He comes with Metal resistance, which again is irrelevant, as Steelix and Scizor are the only viable Metal Pokémon and MagneBoar already beats those into the ground enough.
Now onto the important parts of the card, the Power and the Attack, which are both amazing. The Power, Magnetic Draw, lets you draw until you have six cards in your hand, a weakened version of Claydol, but when used with Junk Arm, Inferno Fandango, and Judge it is relatively easy to get a small hand and draw four to six cards.
It is also the best draw engine in the format and doesn’t discard cards like Ninetales.It will normally draw more than one card, unlike Noctowl, and unlike both of those cards, Magnezone can attack for a lot of damage.
Now, onto to Lost Burn, it deals 50 damage times the number of energy you send to the Lost Zone. That means, with a high count of energy, you can OHKO everything, but that the energy can’t be recovered. This leads to the dilemma, you’ll eventually run out of energy, and this is why there are other attackers in the deck, RDL and “Bad” Emboar.
PokeBeachBut, let’s finish the discussion of Lost Burn. Most Pokémon will be KO’d using three or less energy, the exceptions are Donphan Prime and Tyranitar Prime, Tyranitar also can survive an RDL hit. Also, especially in mirror match, you will be Lost Zoning the energies on the active Magnezone, it will just be KO’d, the main thing you need to do with the attack is manage your resources.
I will admit I do have some problems with that, especially on the annoying 60 Hit Point and 110 Hit Point Pokémon, but luckily there is an excellent solution! Tyrogue can hit for 30 for free, and a chance of invincibility makes him ideal. PlusPower can also be used to outplay your opponent!
Lastly, I expect the price to continue to steadily climb, and for the top two cards on this list to stay for a long time similar to Uxie LV.X and Luxray GL LV.X, which draw very similar parallels when you look at their price.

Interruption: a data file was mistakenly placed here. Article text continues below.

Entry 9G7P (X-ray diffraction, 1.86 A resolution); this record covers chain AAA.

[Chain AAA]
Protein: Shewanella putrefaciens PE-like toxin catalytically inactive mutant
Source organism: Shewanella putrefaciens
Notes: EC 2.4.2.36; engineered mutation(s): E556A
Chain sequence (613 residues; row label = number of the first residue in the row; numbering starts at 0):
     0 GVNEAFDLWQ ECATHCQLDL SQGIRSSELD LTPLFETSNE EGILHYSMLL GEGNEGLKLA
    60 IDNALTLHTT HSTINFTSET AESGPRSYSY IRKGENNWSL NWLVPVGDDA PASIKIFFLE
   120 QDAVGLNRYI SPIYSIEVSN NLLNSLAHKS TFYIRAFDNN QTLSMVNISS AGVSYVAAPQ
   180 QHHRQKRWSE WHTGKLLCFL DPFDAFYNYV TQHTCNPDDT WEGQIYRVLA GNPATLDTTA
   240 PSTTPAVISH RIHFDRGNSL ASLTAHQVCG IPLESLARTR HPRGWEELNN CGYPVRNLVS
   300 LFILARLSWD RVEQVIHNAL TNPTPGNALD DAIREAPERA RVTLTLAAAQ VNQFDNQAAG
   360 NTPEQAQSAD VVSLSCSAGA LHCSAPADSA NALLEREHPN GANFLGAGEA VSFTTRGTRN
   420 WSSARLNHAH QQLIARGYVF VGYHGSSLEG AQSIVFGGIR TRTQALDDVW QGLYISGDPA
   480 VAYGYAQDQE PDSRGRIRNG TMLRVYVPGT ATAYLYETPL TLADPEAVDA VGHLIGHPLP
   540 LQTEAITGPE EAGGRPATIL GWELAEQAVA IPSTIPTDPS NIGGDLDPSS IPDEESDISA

Uxie X relates to RDL, they were both mildly hyped, but really had to wait for their moment to skyrocket in price, for Uxie X it was the SPs, and then being used in most decks after that initial leap. Luxray X would relate to Magnezone Prime because they were both “under hyped” and now are the most wanted cards.
I’d get these guys and play them or trade them as there is no reason for me to believe that their value will plummet until rotation.
Now the final part of my article, what exactly does this mean?
Well these are the 30, in general, best and most wanted cards, some cards are high because of hype or price, but these are all cards that great trade bait and wanted. Most of them are also in top tier decks as well, so you want these guys.
This also can help you decide what set to invest in, and well in my opinion there are two approaches to this:
- The most playable set (sets with the most staples)
- The most expensive set (sets with the most valuable cards)
So I’ll give you a quick breakdown (top 3 in each):
- HeartGold and SoulSilver – Pokémon Collector, Pokémon Communication, PETM, PONT, Copycat, Fisherman, Ninetales, Cleffa, and Tyrogue.
- Triumphant – Magnezone Prime, Seeker, Twins, Rescue Energy, Junk Arm, and Alph Lithograph 4.
- Call of Legends – Pachirisu, Lost World, many notable reprints.
Honorable mention staples-Emboar and Judge
- Triumphant – Magnezone Prime, Gengar Prime, Yanmega Prime, Seeker, and Mew Prime.
- Black and White – Emboar, many cards that have inflated price because it’s the new set, Cinccino, Professor Juniper
- Undaunted – Rayquaza and Deoxys Legend and Smeargle (yes RDL is enough to get a whole set on the list)
Honorable mention-Unleashed set, many “solid” primes.
Also a quick breakdown of the sets that got the most cards on the list
T-2. HeartGold and SoulSilver and Black and White
T-5. Undaunted and Call of Legends
So, that’s the end of my article, I’m going on Florida Vacation next week, so until then test your hearts out and I’ll see you guys at Nationals (hopefully).
Also you’ll want to friend this guy on Facebook (wanted me to do for my G-Dos article, but it’s a little belated).
On that happy note, my work here is a done.